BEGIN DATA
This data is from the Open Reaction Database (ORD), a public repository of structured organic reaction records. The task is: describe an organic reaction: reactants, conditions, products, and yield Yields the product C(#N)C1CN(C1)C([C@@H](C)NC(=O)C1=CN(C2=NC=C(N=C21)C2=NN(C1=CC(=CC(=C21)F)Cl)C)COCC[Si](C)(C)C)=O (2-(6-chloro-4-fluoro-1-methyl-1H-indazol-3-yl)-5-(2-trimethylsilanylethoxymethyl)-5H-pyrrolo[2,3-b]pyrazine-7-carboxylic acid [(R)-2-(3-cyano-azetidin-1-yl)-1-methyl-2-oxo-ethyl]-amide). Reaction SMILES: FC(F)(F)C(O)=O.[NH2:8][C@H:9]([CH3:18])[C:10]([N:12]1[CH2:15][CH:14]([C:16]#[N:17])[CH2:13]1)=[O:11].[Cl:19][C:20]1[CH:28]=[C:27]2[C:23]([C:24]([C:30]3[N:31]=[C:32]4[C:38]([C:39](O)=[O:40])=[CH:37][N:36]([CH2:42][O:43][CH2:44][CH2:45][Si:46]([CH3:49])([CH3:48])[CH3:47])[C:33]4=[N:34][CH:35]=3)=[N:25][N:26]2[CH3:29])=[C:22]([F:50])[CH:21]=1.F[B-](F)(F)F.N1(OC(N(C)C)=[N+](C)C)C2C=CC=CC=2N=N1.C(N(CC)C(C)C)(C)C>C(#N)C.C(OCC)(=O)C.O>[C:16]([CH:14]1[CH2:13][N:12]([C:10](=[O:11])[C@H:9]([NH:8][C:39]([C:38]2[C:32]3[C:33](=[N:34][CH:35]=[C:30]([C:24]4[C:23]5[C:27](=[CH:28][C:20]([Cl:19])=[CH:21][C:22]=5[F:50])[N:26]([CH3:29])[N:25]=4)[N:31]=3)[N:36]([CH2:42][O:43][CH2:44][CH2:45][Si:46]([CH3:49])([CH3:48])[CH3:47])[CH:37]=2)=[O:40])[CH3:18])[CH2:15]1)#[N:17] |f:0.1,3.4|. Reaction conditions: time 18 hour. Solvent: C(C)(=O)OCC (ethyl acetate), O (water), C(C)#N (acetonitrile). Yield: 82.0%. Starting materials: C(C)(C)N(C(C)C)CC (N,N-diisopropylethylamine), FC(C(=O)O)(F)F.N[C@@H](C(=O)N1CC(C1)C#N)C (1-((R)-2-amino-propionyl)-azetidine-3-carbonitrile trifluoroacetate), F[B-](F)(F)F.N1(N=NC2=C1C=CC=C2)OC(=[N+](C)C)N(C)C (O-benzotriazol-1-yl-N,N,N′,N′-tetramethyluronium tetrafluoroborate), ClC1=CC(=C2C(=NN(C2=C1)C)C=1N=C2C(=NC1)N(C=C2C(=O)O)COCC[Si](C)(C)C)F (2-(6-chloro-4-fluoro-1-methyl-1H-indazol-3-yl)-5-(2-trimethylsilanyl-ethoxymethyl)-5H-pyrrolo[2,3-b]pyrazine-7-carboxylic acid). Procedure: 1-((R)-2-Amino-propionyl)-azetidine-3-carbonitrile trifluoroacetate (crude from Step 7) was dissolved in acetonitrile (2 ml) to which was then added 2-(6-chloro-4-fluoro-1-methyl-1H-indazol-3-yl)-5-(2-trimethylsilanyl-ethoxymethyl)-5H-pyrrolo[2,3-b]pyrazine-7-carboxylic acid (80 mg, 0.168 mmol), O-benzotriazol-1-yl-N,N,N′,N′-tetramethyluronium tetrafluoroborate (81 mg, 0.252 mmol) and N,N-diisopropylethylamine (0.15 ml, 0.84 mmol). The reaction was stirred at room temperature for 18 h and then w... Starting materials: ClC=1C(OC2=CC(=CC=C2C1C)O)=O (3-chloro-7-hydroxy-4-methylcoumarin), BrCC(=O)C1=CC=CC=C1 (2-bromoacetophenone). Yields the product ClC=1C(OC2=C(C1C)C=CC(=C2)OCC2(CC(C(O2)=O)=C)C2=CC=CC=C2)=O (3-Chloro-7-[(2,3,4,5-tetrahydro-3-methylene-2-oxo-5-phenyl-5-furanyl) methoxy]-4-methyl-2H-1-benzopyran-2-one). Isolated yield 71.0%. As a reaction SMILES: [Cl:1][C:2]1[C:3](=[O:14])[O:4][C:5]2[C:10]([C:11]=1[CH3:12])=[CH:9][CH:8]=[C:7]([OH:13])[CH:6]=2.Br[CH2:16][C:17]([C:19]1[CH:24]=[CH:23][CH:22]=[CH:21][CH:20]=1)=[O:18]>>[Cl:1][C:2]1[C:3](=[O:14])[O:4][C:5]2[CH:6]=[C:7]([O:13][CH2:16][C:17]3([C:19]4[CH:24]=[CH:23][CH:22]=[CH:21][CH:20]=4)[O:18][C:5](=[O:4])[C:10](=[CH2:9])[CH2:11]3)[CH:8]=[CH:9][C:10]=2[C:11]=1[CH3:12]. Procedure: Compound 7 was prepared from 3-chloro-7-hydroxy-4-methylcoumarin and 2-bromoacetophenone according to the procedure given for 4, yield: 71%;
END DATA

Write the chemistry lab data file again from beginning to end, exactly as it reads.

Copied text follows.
This data is from the Open Reaction Database (ORD), a public repository of structured organic reaction records. The task is: describe an organic reaction: reactants, conditions, products, and yield Yields the product C(#N)C1CN(C1)C([C@@H](C)NC(=O)C1=CN(C2=NC=C(N=C21)C2=NN(C1=CC(=CC(=C21)F)Cl)C)COCC[Si](C)(C)C)=O (2-(6-chloro-4-fluoro-1-methyl-1H-indazol-3-yl)-5-(2-trimethylsilanylethoxymethyl)-5H-pyrrolo[2,3-b]pyrazine-7-carboxylic acid [(R)-2-(3-cyano-azetidin-1-yl)-1-methyl-2-oxo-ethyl]-amide). Reaction SMILES: FC(F)(F)C(O)=O.[NH2:8][C@H:9]([CH3:18])[C:10]([N:12]1[CH2:15][CH:14]([C:16]#[N:17])[CH2:13]1)=[O:11].[Cl:19][C:20]1[CH:28]=[C:27]2[C:23]([C:24]([C:30]3[N:31]=[C:32]4[C:38]([C:39](O)=[O:40])=[CH:37][N:36]([CH2:42][O:43][CH2:44][CH2:45][Si:46]([CH3:49])([CH3:48])[CH3:47])[C:33]4=[N:34][CH:35]=3)=[N:25][N:26]2[CH3:29])=[C:22]([F:50])[CH:21]=1.F[B-](F)(F)F.N1(OC(N(C)C)=[N+](C)C)C2C=CC=CC=2N=N1.C(N(CC)C(C)C)(C)C>C(#N)C.C(OCC)(=O)C.O>[C:16]([CH:14]1[CH2:13][N:12]([C:10](=[O:11])[C@H:9]([NH:8][C:39]([C:38]2[C:32]3[C:33](=[N:34][CH:35]=[C:30]([C:24]4[C:23]5[C:27](=[CH:28][C:20]([Cl:19])=[CH:21][C:22]=5[F:50])[N:26]([CH3:29])[N:25]=4)[N:31]=3)[N:36]([CH2:42][O:43][CH2:44][CH2:45][Si:46]([CH3:49])([CH3:48])[CH3:47])[CH:37]=2)=[O:40])[CH3:18])[CH2:15]1)#[N:17] |f:0.1,3.4|. Reaction conditions: time 18 hour. Solvent: C(C)(=O)OCC (ethyl acetate), O (water), C(C)#N (acetonitrile). Yield: 82.0%. Starting materials: C(C)(C)N(C(C)C)CC (N,N-diisopropylethylamine), FC(C(=O)O)(F)F.N[C@@H](C(=O)N1CC(C1)C#N)C (1-((R)-2-amino-propionyl)-azetidine-3-carbonitrile trifluoroacetate), F[B-](F)(F)F.N1(N=NC2=C1C=CC=C2)OC(=[N+](C)C)N(C)C (O-benzotriazol-1-yl-N,N,N′,N′-tetramethyluronium tetrafluoroborate), ClC1=CC(=C2C(=NN(C2=C1)C)C=1N=C2C(=NC1)N(C=C2C(=O)O)COCC[Si](C)(C)C)F (2-(6-chloro-4-fluoro-1-methyl-1H-indazol-3-yl)-5-(2-trimethylsilanyl-ethoxymethyl)-5H-pyrrolo[2,3-b]pyrazine-7-carboxylic acid). Procedure: 1-((R)-2-Amino-propionyl)-azetidine-3-carbonitrile trifluoroacetate (crude from Step 7) was dissolved in acetonitrile (2 ml) to which was then added 2-(6-chloro-4-fluoro-1-methyl-1H-indazol-3-yl)-5-(2-trimethylsilanyl-ethoxymethyl)-5H-pyrrolo[2,3-b]pyrazine-7-carboxylic acid (80 mg, 0.168 mmol), O-benzotriazol-1-yl-N,N,N′,N′-tetramethyluronium tetrafluoroborate (81 mg, 0.252 mmol) and N,N-diisopropylethylamine (0.15 ml, 0.84 mmol). The reaction was stirred at room temperature for 18 h and then w... Starting materials: ClC=1C(OC2=CC(=CC=C2C1C)O)=O (3-chloro-7-hydroxy-4-methylcoumarin), BrCC(=O)C1=CC=CC=C1 (2-bromoacetophenone). Yields the product ClC=1C(OC2=C(C1C)C=CC(=C2)OCC2(CC(C(O2)=O)=C)C2=CC=CC=C2)=O (3-Chloro-7-[(2,3,4,5-tetrahydro-3-methylene-2-oxo-5-phenyl-5-furanyl) methoxy]-4-methyl-2H-1-benzopyran-2-one). Isolated yield 71.0%. As a reaction SMILES: [Cl:1][C:2]1[C:3](=[O:14])[O:4][C:5]2[C:10]([C:11]=1[CH3:12])=[CH:9][CH:8]=[C:7]([OH:13])[CH:6]=2.Br[CH2:16][C:17]([C:19]1[CH:24]=[CH:23][CH:22]=[CH:21][CH:20]=1)=[O:18]>>[Cl:1][C:2]1[C:3](=[O:14])[O:4][C:5]2[CH:6]=[C:7]([O:13][CH2:16][C:17]3([C:19]4[CH:24]=[CH:23][CH:22]=[CH:21][CH:20]=4)[O:18][C:5](=[O:4])[C:10](=[CH2:9])[CH2:11]3)[CH:8]=[CH:9][C:10]=2[C:11]=1[CH3:12]. Procedure: Compound 7 was prepared from 3-chloro-7-hydroxy-4-methylcoumarin and 2-bromoacetophenone according to the procedure given for 4, yield: 71%;